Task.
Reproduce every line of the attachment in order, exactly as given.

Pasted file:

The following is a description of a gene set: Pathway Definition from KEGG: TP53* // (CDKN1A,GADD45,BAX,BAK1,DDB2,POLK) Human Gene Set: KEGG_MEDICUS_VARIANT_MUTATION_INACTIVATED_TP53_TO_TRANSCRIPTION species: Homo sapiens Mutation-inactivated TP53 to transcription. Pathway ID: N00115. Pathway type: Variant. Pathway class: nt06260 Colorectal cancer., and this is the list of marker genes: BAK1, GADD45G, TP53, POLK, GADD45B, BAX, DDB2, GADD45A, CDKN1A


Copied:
The following is a description of a gene set: Pathway Definition from KEGG: TP53* // (CDKN1A,GADD45,BAX,BAK1,DDB2,POLK) Human Gene Set: KEGG_MEDICUS_VARIANT_MUTATION_INACTIVATED_TP53_TO_TRANSCRIPTION species: Homo sapiens Mutation-inactivated TP53 to transcription. Pathway ID: N00115. Pathway type: Variant. Pathway class: nt06260 Colorectal cancer., and this is the list of marker genes: BAK1, GADD45G, TP53, POLK, GADD45B, BAX, DDB2, GADD45A, CDKN1A